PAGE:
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On this page: Vectigalia – Vediovis – Vegetius

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VECTIGALIA——VEGETIUS.

were unearthed mainly at Capua, Nola, and Vulci, no less than 3,000 of various kinds having been recovered, in 1829, at Vulci alone. More recently an increasing number

(17) * a child's coffin, with vases. (Stackelberg, Grafter der Hellene,!, Taf. vii.j

of fine vases has been found near Athens and Corinth, in the islands of the .<Egean, on the western shores of Asia Minor, and in the region of Gyrene.

The principal public collections are those in the British Museum, the Louvre, and the Paris Bibliotheque j also in the museums of Berlin, Munich, Vienna, Florence, Rome (especially the Museo Gregoriano), Naples, Athens, and St. Petersburg.

Literature. A popular summary of the subject is included in Collignon's Manuel ff Archeologie Grecque, pp. 253-312, which has been mainly followed in the above article, with additional details from Birch's Ancient Pottery, from Prof. Middleton's article on " Pottery " in the Encyclopaedia Britannica, from Von Rohden's Vasen- kunde in Baumeister's Denkm&er, and other sources. Among further aids to the study of vase-paintings may be mentioned the illustrations edited by Millin and Mil- lingen (republished in part by Reinach, 1890), Inghirami, Gerhard, Lenormant and De Witte, and Benndorf, Duraont and Chaplain; the second editions of Klein's Euphronios, 1886, and Meistersignaturen, 1887, and the same writer's Lieblings- inschriften, 1890; Hartwig's Meister- schalen ; also Lau and Brunn, Die griech- , ischen Vasen, 1877, and the forty large plates of Genick and Furtwangler's Gr. Keramik, 1883 ; lastly, Rayet and Collignon's Histoire de la Cdramique Grecque, 1888, and De­ signs from Greek Vases in the British Museum, 1894. I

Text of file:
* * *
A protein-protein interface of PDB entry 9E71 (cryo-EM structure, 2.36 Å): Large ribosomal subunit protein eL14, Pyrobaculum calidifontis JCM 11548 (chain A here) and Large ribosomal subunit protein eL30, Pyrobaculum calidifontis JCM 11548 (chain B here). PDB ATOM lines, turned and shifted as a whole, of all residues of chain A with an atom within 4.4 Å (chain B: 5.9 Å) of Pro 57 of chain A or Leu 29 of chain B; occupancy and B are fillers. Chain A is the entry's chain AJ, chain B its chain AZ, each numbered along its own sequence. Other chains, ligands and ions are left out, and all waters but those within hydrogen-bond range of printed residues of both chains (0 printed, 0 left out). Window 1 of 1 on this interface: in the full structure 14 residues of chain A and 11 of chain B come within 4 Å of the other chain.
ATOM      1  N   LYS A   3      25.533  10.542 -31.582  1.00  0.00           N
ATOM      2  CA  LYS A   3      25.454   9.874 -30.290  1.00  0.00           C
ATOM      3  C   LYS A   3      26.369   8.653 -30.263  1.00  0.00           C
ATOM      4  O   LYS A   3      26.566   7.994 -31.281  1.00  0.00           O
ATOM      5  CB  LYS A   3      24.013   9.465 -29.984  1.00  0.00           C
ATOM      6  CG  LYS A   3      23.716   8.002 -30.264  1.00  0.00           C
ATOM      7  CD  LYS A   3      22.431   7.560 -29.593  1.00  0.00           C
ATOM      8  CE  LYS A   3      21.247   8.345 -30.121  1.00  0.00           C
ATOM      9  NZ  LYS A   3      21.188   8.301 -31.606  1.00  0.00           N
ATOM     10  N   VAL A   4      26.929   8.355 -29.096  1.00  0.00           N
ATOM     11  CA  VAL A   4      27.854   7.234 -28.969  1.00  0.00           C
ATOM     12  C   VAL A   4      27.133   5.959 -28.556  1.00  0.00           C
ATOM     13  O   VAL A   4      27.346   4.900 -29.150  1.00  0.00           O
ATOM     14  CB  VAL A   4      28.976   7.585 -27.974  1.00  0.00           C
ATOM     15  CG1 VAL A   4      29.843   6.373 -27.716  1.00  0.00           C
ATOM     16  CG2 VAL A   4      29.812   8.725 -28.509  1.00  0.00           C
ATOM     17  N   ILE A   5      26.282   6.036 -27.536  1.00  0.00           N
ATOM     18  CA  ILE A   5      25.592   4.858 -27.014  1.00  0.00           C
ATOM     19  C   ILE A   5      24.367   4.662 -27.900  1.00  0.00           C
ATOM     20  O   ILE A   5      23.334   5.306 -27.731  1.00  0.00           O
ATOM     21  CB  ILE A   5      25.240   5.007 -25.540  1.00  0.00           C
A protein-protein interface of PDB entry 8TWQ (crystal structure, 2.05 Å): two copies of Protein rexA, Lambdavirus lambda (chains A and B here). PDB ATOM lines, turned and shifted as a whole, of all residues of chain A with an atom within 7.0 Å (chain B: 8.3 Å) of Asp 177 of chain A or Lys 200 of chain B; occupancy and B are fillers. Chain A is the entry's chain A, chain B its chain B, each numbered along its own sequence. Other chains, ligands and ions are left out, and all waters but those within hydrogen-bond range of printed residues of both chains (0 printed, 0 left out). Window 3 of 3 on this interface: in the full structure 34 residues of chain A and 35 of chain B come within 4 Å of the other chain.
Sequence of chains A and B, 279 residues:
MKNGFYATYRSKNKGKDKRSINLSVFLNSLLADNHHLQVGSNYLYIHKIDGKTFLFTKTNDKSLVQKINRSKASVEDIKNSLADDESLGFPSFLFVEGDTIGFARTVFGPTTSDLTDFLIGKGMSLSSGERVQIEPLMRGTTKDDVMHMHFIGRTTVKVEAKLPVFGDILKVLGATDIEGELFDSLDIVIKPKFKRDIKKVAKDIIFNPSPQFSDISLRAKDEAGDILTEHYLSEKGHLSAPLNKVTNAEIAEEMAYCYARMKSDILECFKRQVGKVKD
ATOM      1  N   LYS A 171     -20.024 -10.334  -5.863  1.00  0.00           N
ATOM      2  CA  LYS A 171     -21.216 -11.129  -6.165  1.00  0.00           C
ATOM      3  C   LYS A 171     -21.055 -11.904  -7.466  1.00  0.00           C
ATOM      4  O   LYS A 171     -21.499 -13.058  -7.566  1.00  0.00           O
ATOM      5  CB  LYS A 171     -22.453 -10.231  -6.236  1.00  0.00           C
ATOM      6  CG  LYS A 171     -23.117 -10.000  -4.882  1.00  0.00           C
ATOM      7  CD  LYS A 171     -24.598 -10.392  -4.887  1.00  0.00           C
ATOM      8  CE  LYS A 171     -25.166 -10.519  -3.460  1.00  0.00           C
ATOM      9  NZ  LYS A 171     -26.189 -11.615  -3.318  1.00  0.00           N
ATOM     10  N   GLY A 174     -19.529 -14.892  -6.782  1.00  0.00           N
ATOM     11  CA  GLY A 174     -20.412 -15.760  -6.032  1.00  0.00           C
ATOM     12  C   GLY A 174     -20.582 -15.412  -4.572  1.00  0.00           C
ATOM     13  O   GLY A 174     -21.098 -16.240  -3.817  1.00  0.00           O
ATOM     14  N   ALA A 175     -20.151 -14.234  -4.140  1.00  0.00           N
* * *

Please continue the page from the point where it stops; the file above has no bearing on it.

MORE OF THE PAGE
On the manufacture of Vases, see pottery ; on their shapes, see vessels.) [J. E. S.]

Vectigalla. The Roman term originally denoting only the revenues flowing into the

State chest from the State domains, and for the most part collected by contract. (See I publicaxi.) The domains consisted of [ cultivated grounds, the rent of which was paid in money or kind; of pastures and meadows, for the use of which a payment (scriptura) was made; of forests, from which revenue was derived mainly by the letting of pitch huts; of lakes and rivers let for fishing; and of mines and salt-works. With a view to protecting the citizens from exorbitant prices, the sale of salt had already been made a State monopoly in the earliest years of the Republic, and it remained such till late into the times of the Empire. In letting salt mines the price of the salt was fixed in the contract, as was also the case with many articles produced from mines. The term vectlgal also includes the rent paid for buildings, shops, booths and baths erected on public sites; the pay­ment for the use of bridges and roads, of public water-ways, and sewers in cases where private properties drained into them; export and import tolls (see portorium), as well as all other indirect taxes. Such was the tax which was introduced into Rome in 357 b.c., and under the emperors was levied throughout the whole empire, the vtcesima llbertfitis or mdnumissldnVs / a tax of 5 per cent, paid on every manumitted slave, either by himself or his master. To these were added under Augustus the centeslma rgrum vSna/ium, a tax of 1 per cent, on all articles sold at auctions; the quinta et vicesima manclpiorum, a tax of 4 per cent, on every slave sold; and the vicesima here-ditatum et leg&t&rum, a tax of 5 per cent, on all inheritances over 100,000 sesterces £875), and on all legacies not falling to the next of kin. This impost, with the in­crease of celibacy and the custom of leaving complimentary legacies to the whole circle of one's friends, proved exceedingly pro­ductive, and, though originally limited to Roman citizens, was, with the franchise, extended by Caracalla to all the inhabitants of the Empire, and at the same time raised to 10 per cent.

VedlSvis. See veiovis.

V6g6tius. (L) Flavins Vlgltius Sinatus. A Roman writer on military affairs, who, under a commission from Theodoslus I, com­posed, between 384 and 395 a.d., _ a work in four books on military affairs (Epitome Rei Militarls) consisting of extracts from earlier writers on this subject (especially Cato, Celsus, and Frontlnus). He raises no claim to personal knowledge or to stylistic

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